plane, and form a complete plate for printing from.

SIDEROX YLON, a genus of trees of the natural order xnpolacfw, having evergreen
leaves an I axillary clusters of flowers, natives of warm climates, and very widely dis-
tributed. They are remarkable for the hardness of their wood, which is sometimes
called iron-wood, and is at least in some species so heavy as to sink in water. The wood
of 8. inenne, called melkhoitt at the cape of Good Hope" is there much used for making
boats, bridges, agricultural implements, etc.

61 DI-B2L-AB BES, a t. of Algeria, in the province of Oran, and 50 m. s. of the town
of that name. It is fortified, and contains barracks, telegraph and post olfices. . Mar-
kets take place here every week. The soil in the vicinity is fertile; grain, tobacco, and
fruit are the chief products. Pop. of commune, 6,458.

SID'I MOHAMMED, 1803-73; b. Morocco; son of Abderrahman. whom he suc-
ceeded in 1859 as emperor of Morocco. He was soon involved in a war with Spain,
caused by the robberies of the Rif pirates, was defeated by the Spanish under Prim and
ODonnell. and obliged to pay Spain an indemnity of 20000.000 piaslers. M\ f intro-
duction of reforms and the commercial concessions which he granted to foreigners
caused several insurrections, in quelling one of which he lost his life.


SIDMOUTH. a market t, and waterin-r place on the s. coast of Devonshire, at the
mouth of the little river Sid. Sidmouth was u borousrh and market-town, governed by
a port-reeve, as early a* t he 13th century. It was anciently a place of some importance as
a fishing-town and seaport, but the fishery has declined, and the harbor is in great
measure filled up with sand and shingle, so that it is now accessible to small boats only.
The town has for many years past been a favorite watering-place, remarkable for tka

A^h Side.


mildness and salubrity of its climate. The hills on each side of the valley of the Sid
rise to a considerable height, ami, where they terminate ou the sea coast, form bold and
lofty clii'ts. e. and w. of the town, known respectively as iSalcombe hill aiui High peak,
about 5uO ft. above the sea. Owing to the narrowness of the valley, the town presents
no large frontage toward the sea; but the esplanade, protected by a sea wall 1700 ft. in
length, built in 1838 to stop the encroachment of the sea, forms an excellent promenade.
\'illas and detached houses extend for some distance inland up the valley of the Sid on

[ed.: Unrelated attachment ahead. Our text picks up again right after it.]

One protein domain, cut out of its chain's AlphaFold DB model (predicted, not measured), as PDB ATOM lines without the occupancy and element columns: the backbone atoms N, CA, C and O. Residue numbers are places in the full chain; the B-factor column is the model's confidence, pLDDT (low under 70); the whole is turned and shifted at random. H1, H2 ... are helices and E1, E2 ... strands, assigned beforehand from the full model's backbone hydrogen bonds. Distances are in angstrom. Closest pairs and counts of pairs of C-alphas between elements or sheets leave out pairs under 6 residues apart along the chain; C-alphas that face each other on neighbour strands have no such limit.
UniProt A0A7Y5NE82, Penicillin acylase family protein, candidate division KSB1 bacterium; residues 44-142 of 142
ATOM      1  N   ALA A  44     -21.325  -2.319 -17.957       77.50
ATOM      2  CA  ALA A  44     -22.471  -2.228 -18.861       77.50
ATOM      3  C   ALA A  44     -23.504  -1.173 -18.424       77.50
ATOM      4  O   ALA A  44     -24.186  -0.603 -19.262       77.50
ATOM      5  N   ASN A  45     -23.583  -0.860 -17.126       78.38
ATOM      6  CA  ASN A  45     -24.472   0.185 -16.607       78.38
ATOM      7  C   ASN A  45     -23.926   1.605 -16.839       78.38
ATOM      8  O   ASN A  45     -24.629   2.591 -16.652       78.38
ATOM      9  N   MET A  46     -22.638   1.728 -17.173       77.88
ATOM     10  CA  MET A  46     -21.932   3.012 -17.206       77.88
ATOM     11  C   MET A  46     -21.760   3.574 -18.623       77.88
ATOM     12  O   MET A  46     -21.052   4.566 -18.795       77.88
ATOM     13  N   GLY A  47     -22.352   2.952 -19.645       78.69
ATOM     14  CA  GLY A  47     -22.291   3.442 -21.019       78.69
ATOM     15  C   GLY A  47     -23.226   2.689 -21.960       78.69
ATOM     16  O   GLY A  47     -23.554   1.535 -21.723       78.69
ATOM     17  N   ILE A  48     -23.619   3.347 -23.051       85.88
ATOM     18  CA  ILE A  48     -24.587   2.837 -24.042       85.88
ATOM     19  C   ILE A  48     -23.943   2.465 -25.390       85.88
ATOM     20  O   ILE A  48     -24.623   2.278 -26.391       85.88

both sides of the stream. The town is neatly though irregularly built, lighted with gas,
and paved, and contains baths, public rooms, etc. Pop. '71, 3,300. Some Roman,
remains have been found here. Sidmouth gives the title of viscount to the Addingtou

SIDNEY, ALGERNON, grand-nephew of the famous sir Philip Sidney, was b. in the

E2ar 1622. lie received a careful education, and accompanied his lather, the earl of
eicester, to Denmark and France, whither the latter had been sent on embassies. In
1641 he served with some distinction against the rebels in Ireland, of which country his
father was then lord-licut. for the king. Subsequently, in 1643, along with his elder
brother, the viscount Lisle, he crossed to England, ostensibly to take service under the
king, then at war with his parliament. The two brothers, however, on their arrival,
joined the parliamentary forces. At the battle of Long Marston Moor, in which he was
sharp!}' wounded, Algernon's courage and capacity were conspicuous; and in evidence
of the estimation in which he came to be held by his party, we find him, in 1646, lieut.
gen. of the horse in Ireland, and governor of Dublin; and, subsequently, in 1647 after
receiving the thanks of the house of commons for his services, appointed governor of
Dover. The year before, he had been returned to parliament as member for Cardiff.
In 1648 he was one of the judges at the king's trial, and though, for some reason not
explained, he neither was present at the passing of sentence, nor signed the warrant of
execution, his general approval of the proceedings is not doubted. He is reported to
have afterward spoken of the execution as "the justest and bravest action that ever
was done in England or anywhere else." In principle a severe republican, he resented
the ursupation of power by Cromwell, and during the protectorate lived in retirement
at the family seat of Penshurst, in Kent. In 1659, on the meeting of the restored parlia-
ment, Sidney was again in his place. He was nominated one of the council of state,
and shortly "after dispatched to Denmark on a political mission. After the restoration,
he lived precariously on the continent, flitting about from place to place, but in 1677,

Online LibraryFrancis LieberLibrary of universal knowledge. A reprint of the last (1880) Edinburgh and London edition of Chambers' encyclopaedia, with copious additions by American editors (Volume 13) → online text (page 110 of 203)